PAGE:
Before arriving in New Zealand we were far from imagining that there were so many hiking trails, nature reserves, National Parks( almost a third of the country is protected) or perfectly maintained campsites. New Zealand is also the diversity of bird species and also the 30 million sheep scattered across the country.
With its 5 million people and 30 million sheep , New Zealand breaks all records : 6 sheep per capita and the world's largest exporter. No wonder we see them near the beaches what changes us from coconut trees and palm trees in Polynesia!
The water is still fresh (20℃) we do more hiking than swimming and there's plenty to do in the Bay of Islands!
Can't get lost, each trail is indicated and maintained regularly
with bollards explaining the history of New Zealand along the way
and when it takes a little climbing stairs make it easier to climb
to get to the point of view
with no boats on the horizon!
We continue to crisscross the paths on each island,
not yet frequented by tourists.
the only inhabitants being the birds. This one called "oyster wrestler" ( he catches the oysters and breaks them with his beak) monitors his "dulcinea"
smoldering at the beach.
Every night this duck visits us to beg for a piece of fresh bread! But don't encourage them and he leaves empty-handed when we gently chase him
where we use the dead body as Vaughan and Leslie (Off2C) lends us, is just across the street from Russell's small town, now touristy and accessible by ferry from Paihia. It has played an important role in history for having been the capital of the country for 9 months in 1841.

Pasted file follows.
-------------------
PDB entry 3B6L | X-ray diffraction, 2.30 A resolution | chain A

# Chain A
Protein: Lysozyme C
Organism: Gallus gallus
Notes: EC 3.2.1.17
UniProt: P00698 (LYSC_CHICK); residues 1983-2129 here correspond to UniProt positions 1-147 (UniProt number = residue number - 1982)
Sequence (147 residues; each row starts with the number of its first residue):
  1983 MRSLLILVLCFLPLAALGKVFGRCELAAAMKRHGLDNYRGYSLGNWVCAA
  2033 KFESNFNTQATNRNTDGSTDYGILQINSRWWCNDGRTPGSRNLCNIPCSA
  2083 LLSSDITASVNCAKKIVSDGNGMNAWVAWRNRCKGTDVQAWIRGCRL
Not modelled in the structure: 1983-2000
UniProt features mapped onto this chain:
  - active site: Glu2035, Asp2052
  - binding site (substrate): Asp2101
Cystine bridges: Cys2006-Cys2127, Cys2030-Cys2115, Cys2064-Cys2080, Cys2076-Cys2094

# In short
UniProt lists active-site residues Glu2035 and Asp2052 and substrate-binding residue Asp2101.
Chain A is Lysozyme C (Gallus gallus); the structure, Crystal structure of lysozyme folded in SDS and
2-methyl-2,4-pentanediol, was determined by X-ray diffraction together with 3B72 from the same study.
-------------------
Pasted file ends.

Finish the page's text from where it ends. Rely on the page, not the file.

Then a short boat tour is a must. We wet in front of Oneroa bay beach, where a road takes us to the center of Russell.
The city is punctuated by the comings and goings of ferries that take the merry tourists for the day!
Rather than "window licking" we prefer to take a short walk in the forest among the tree ferns,
birds like this (green and coppery pigeon reflections endemic to New Zealand) doesn't seem to fear our presence
A Russel school has set up numerous "Bug Motel" in order to attract insects and observe them
Throughout the route the signs give explanations of the species of birds and the trees that surround us. The country is heavily involved in education and the protection of nature!
After walking for a few hours it's time to eat in a quiet place.
We avoid the restaurant "Duke of Marlborough" which is black and noisy to settle down at the "Garden Café" decorated with plant walls and relaxed atmosphere!
We will enjoy these islands for another fortnight before the end of the year and the rush of tourists.